“While I was groaning in pain, the doctor looked at my file and said to me, ‘Woman, you are still giving birth and you are HIV positive?’” she told the researchers. The doctor then told her to sign consent forms authorizing a tubal ligation. “When they insisted on tubal ligation, I signed the documents so that they could attend to me and relieve me of the pain I was going through,” Alice said in the report. “I was not able to reach my husband as he had no phone.”
By taking away the ability of HIV women to conceive, doctors also sentence them to possible ostracization, say activists. In many African communities (as in other parts of the world), motherhood is at the core of femininity and social status. According to the GEM report, when a woman with HIV is sterilized, the stigma of her health status is compounded by the fact that she is no longer considered a woman by her community. When the report was published, four years had passed since Alice’s sterilization, but she hadn’t yet told her husband. She was afraid that he would abandon her to marry a woman who could give him more children.
According to GEM spokeswoman Gladys Eiio, nothing has changed in those four years. The government has failed to introduce new policies and guidelines to address the issue of forced sterilization, and her organization regularly encounters new cases. “Women we have supported have gone back into their communities and shared their stories. Now, other women are coming forward and sharing their experiences as well,” she says.
In an attempt to bring attention to the practice and obtain compensation for some of the victims, GEM decided to take the issue to court, employing the services of the Kenya Legal & Ethical Issues Network on HIV and Aids (KELIN) to represent five of the women documented in the GEM report.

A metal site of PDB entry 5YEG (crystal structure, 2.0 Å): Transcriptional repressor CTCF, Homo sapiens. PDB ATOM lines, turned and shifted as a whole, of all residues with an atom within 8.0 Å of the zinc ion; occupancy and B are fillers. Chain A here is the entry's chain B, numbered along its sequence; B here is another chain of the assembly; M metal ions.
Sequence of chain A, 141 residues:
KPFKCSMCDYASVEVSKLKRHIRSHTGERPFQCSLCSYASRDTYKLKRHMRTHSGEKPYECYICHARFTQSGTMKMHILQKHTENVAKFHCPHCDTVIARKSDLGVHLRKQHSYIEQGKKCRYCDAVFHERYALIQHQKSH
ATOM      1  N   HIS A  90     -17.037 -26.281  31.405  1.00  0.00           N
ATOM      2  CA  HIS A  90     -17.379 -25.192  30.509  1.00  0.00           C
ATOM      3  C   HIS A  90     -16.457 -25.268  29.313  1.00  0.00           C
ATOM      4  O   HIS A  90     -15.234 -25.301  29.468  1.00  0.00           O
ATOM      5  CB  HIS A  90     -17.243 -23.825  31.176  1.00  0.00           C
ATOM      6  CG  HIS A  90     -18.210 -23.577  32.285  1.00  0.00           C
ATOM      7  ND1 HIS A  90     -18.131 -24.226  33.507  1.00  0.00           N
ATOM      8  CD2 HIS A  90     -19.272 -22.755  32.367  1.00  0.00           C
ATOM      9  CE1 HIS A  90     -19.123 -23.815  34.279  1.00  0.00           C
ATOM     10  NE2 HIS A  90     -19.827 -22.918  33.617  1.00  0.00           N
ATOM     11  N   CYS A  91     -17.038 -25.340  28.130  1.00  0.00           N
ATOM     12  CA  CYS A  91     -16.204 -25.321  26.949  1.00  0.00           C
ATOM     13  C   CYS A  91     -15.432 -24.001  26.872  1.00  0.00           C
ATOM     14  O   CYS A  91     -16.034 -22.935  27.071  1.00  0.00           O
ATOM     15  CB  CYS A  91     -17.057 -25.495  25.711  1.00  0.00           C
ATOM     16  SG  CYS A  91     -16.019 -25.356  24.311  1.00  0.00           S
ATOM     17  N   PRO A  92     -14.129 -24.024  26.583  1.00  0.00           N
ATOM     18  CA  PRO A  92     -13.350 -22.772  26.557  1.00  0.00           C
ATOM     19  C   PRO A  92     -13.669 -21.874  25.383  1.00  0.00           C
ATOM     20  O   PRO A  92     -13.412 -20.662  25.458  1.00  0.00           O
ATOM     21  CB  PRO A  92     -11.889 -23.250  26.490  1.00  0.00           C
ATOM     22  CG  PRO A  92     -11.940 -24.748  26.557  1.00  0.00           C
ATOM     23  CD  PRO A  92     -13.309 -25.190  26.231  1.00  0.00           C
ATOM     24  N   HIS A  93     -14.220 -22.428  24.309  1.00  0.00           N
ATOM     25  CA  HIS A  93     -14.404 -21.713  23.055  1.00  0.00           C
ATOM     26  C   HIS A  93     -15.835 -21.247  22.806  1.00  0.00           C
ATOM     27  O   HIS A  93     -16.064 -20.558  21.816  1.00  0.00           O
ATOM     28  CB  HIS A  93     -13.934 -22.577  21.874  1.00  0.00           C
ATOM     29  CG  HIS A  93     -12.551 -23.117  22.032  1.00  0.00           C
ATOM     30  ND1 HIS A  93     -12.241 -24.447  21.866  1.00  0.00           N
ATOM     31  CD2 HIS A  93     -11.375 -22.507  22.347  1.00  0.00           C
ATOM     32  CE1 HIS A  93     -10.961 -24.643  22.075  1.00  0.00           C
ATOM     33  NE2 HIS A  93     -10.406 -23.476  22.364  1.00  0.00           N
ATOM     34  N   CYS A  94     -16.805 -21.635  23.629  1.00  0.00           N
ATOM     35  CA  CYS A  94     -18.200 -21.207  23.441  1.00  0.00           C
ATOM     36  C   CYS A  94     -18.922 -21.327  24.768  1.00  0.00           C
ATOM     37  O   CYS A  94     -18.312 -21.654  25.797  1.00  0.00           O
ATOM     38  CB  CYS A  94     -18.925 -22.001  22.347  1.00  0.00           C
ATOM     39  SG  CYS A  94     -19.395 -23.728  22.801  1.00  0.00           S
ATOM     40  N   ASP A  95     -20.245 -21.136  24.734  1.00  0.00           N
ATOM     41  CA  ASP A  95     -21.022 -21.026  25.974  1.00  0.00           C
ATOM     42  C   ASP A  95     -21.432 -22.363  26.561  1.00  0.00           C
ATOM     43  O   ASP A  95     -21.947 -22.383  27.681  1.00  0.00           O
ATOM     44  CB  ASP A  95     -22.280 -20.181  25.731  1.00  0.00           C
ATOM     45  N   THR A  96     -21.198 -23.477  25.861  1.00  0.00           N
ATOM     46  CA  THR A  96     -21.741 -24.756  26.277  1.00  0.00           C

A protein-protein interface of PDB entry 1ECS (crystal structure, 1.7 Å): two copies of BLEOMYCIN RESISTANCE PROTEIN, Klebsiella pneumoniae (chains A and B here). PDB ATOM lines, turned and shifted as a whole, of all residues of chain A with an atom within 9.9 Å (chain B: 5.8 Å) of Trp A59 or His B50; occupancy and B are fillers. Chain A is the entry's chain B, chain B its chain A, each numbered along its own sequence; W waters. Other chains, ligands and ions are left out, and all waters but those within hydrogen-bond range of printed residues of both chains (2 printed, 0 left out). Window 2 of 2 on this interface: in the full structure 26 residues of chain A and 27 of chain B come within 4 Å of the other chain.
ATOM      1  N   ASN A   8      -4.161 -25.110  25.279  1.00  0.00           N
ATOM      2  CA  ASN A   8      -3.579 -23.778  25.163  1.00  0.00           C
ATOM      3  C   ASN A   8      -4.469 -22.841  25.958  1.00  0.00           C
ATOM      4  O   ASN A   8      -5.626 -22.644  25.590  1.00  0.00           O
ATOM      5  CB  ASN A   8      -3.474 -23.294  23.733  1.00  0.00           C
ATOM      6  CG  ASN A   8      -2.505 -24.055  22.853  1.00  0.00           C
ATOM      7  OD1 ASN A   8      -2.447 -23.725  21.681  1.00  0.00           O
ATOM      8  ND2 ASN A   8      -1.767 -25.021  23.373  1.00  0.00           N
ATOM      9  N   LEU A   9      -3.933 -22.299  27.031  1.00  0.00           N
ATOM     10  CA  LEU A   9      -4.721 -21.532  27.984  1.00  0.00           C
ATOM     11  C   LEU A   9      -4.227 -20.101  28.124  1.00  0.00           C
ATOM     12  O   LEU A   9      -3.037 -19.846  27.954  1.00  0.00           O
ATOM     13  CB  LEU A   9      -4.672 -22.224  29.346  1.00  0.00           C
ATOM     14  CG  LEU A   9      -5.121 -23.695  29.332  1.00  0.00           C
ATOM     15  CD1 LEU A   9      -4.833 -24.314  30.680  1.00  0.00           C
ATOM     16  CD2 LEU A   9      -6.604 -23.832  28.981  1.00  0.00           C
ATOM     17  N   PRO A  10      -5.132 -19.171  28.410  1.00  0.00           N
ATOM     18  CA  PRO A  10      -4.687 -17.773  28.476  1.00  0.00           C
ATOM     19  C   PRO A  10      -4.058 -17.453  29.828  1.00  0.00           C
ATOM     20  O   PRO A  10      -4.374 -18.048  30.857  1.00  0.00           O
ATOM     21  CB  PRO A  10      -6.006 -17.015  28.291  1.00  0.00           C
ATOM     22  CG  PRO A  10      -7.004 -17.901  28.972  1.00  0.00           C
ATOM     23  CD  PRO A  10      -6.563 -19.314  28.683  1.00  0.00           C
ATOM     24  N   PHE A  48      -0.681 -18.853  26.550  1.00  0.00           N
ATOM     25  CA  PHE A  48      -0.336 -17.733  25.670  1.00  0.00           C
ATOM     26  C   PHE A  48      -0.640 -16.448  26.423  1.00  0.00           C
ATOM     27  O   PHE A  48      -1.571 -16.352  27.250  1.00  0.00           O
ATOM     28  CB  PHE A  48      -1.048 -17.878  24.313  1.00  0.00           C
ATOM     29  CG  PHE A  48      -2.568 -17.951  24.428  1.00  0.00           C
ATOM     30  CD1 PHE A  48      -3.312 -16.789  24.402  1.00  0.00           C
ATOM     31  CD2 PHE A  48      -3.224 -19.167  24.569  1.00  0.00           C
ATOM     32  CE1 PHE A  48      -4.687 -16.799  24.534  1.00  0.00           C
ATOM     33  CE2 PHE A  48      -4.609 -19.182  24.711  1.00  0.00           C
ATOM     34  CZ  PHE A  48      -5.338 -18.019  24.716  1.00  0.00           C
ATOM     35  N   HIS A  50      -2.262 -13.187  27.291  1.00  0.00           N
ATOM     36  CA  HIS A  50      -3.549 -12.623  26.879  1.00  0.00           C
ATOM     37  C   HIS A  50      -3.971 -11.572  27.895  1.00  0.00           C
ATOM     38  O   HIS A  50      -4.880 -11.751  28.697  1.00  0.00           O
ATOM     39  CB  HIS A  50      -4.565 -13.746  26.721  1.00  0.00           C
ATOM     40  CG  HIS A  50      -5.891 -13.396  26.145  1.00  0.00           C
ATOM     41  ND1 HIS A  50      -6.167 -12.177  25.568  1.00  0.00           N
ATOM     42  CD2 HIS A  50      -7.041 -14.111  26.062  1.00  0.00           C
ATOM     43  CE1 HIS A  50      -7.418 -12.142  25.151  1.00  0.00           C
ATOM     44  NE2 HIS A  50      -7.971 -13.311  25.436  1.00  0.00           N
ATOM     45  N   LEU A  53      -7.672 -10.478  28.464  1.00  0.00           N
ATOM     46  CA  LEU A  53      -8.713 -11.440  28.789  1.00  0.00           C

The case is the first of its kind in Kenya. However, in a similar case in Namibia in 2012, a judge found that the state could not prove that three HIV-positive women gave informed consent to sterilization when, in late stages of labor, they signed forms for what they believed were caesarean sections. He also ruled, however, that the women’s claim that they were sterilized because they were HIV positive didn’t hold up due to lack of evidence. More recently, in 2014, the Gauteng health department in South Africa agreed to pay a settlement of almost half a million rand ($36,000) to an HIV-positive woman for the pain and suffering she endured as a result of being coercively sterilized in a state hospital. Because the case was settled out of court, there was no official finding on the allegation that the sterilization was undertaken due to her HIV status.
Later this year, the High Court of Kenya will hear two separate cases against four health institutions, as well as the county executive committee member in charge of health services, the cabinet secretary in the Ministry of Health, and the attorney general. GEM and KELIN have asked the court to declare the act of forced sterilization unconstitutional and to order the institutions to pay damages to the five plaintiffs. They also want the Ministry of Health to put in place guidelines, measures and training for healthcare providers and social workers on sterilization and informed consent.
A change in policy and better training are the first major steps in putting a stop to forced sterilization, says Tabitha Saoyo, KELIN’s program manager on sexual and reproductive health rights. But the practice won’t end until women are empowered to make their own choices about contraception. “We need a strong policy from the Ministry of Health to address this issue,” says Saoyo. “And we also need a lot of self-awareness by women and girls on their reproductive rights.”
The names of some of the women in this article have been changed to protect their identities.